On a recent Tuesday evening in Berlin, Mohamed Jimale stood onstage in a cavernous blue-lit event space before a crowd of hundreds. Projected on a screen behind him was the headshot of a mellow-looking goat.
“You become the owner of the goats’ babies,” Jimale explained during his pitch for Ari.Farm, his livestock-investment startup based in Stockholm. The crowd murmured approval. “We’re planning to expand to camels,” he added.
Jimale was among a spate of founders who participated in a start-up-idea marathon, billed as “Pitch Don’t Kill My Vibe”—after the Kendrick Lamar song—as part of the housewarming festivities for Berlin’s newest start-up campus. The evening gave entrepreneurs and investors, among others, a peek at the 75,000-square-foot workspace, dubbed Silicon Allee in a nod to California’s tech mecca. What had begun in 2011 as a monthly meet up for tech entrepreneurs at a local coffee shop had grown until its organizers set out to procure a dedicated physical headquarters in the center of the city.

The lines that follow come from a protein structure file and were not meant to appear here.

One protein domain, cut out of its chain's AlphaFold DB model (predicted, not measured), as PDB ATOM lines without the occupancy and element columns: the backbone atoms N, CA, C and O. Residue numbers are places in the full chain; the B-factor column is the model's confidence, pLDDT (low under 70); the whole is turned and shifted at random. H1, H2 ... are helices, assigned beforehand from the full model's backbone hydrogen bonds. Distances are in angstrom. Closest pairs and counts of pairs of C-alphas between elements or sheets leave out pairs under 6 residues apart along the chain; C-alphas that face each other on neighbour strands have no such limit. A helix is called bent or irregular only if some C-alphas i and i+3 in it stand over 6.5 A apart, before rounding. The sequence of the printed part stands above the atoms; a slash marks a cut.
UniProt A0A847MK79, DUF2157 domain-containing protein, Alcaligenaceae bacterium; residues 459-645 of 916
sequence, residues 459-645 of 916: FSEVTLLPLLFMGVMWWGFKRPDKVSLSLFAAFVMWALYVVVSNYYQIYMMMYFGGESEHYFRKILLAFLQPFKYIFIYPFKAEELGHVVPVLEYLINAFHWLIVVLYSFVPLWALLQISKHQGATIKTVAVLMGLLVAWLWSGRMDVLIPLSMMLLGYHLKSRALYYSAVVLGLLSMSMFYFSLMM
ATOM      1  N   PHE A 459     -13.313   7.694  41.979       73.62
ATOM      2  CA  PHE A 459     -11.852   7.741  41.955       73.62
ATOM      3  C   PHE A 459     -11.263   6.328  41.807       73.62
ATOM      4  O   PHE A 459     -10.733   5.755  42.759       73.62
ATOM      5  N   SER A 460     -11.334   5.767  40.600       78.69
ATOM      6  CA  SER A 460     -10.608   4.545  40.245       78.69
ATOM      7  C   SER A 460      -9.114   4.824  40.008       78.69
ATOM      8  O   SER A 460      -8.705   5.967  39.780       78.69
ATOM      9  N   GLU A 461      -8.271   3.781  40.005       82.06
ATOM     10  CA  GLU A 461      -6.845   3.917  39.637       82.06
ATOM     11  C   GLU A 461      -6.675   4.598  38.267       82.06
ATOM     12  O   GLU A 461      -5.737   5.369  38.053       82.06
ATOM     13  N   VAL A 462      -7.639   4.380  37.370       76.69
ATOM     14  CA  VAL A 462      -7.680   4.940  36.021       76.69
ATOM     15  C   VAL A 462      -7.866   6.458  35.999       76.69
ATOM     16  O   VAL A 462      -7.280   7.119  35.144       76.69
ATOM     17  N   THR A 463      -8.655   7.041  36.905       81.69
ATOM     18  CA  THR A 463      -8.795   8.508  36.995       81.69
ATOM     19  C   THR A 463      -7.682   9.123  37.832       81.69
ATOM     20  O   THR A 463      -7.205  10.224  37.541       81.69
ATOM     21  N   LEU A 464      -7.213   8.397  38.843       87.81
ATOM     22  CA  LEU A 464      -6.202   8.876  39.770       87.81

The refurbished office building is among the latest in a wave of sleek structures for entrepreneurs to pop up in Europe in recent years, as cities including Berlin, Paris, Warsaw, and Amsterdam race to construct brick-and-mortar start-up campuses in the hope of luring talent and incubating the next unicorn. In a growing number of capitals, large U.S. firms are scrambling to call “dibs,” pouring significant resources into establishing a European-campus presence. These tech giants are betting that wrapping themselves in promising local start-ups will smooth the way for broad global expansion efforts, even as foreign regulators try to rein them in.